Both Sweden and Sweeden would be more suitable as medieval Dutch forms of Sweden than Zweden, even though medieval Dutch lacked official spelling rules and thus the writing was largely based on sounds (i.e. phonetic). This is because the letter Z was barely used in medieval times. As such, many words and names that are nowadays written with a -z- in Dutch, were written with an -s- in medieval times. For example: the Dutch word 'zwaard' meaning "sword" was written as 'swaert' in Middle Dutch. Another example: the word 'zilver' meaning "silver" was written as 'silver' in both Middle Dutch and Old Dutch. [noted -ed] (in English) (in English)

The same sort of principle applies to the European country that is nowadays known as Zweden in Dutch. Another European country to which this applies is Switzerland: it is known as Zwitserland in modern Dutch, but its name would usually be written as Switserland, Switserlandt and Switserlant in medieval times. Also Zwitserlandt and Zwitserlant, but less often. (in English)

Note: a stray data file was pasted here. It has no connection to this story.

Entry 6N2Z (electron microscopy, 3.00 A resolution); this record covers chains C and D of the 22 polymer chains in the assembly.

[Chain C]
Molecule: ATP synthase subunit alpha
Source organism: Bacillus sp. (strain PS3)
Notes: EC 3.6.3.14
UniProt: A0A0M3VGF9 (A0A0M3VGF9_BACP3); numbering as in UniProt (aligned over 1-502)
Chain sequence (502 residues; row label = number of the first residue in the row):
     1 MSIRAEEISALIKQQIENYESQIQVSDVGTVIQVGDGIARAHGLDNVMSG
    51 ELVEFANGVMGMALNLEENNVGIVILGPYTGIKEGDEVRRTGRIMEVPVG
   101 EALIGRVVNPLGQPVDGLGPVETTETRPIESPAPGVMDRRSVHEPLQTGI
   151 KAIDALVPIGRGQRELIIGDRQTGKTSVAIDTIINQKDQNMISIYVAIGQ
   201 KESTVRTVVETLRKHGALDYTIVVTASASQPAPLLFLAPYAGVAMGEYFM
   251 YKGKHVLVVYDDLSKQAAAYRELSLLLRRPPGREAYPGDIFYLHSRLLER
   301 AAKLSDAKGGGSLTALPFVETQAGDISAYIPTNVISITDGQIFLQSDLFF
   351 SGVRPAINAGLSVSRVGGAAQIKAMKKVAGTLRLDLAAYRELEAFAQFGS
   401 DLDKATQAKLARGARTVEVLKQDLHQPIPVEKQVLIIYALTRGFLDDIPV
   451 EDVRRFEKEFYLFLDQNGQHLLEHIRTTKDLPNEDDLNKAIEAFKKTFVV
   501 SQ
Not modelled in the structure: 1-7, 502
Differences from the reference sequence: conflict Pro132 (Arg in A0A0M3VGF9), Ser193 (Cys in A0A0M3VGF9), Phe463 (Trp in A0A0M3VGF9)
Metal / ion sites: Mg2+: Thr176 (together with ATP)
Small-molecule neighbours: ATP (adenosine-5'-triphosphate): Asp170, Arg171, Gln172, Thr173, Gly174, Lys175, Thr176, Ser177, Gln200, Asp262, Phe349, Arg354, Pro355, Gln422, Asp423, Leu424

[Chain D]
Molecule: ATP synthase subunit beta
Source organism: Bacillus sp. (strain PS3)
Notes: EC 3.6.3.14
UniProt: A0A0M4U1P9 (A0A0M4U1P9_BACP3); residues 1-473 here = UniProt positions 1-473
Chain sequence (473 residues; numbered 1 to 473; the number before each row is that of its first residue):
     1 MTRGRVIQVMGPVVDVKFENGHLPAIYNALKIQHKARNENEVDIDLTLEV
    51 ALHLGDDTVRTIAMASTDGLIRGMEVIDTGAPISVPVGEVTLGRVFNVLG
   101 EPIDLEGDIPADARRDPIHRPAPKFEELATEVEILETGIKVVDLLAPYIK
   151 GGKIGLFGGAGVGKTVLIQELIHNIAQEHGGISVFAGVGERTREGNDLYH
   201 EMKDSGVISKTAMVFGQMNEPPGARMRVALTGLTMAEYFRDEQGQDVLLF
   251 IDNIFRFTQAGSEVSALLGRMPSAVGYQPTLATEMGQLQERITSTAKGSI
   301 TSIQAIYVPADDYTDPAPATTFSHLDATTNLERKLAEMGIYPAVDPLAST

This situation basically remained until at least the 17th century. This is why in the Afrikaans language, which is descended from late 17th-century Dutch, the modern names for these two countries are Swede (instead of Zwede) and Switserland (instead of Zwitserland).

All in all: even though Zweden would technically not be incorrect as a medieval Dutch name for the country (due to all the possible spellings in medieval times), I would personally be sooner inclined to list the more common Sweden and Sweeden as medieval names for the country. Wiktionary even states that the modern English name for the country ultimately comes from Middle Dutch: (in English)

Lastly, here are some old books that feature these old Dutch spellings for the country.

• Heeren Ambassadeurs van Vranckrijck ende Sweden ("Lord Ambassadors of France and Sweden"): see the title of this book from 1632: (in Dutch)
• Koninglijcke Brief aen het Rijck Sweden ("Royal Letter to the Kingdom of Sweden"): see page 5 of this book from 1635: (in Dutch)
• syn Majesteyt van Sweeden ("His Majesty of Sweden"): see paragraph no. 4 on page 5 of this book from 1659: (in Dutch)
• hare Koninghlijcke Majest. Van Sweeden ende Denemarcken ("Her Royal Majesty of Sweden and Denmark"): see page 30 of this book from 1662: (in Dutch)
Lucille  12/7/2019

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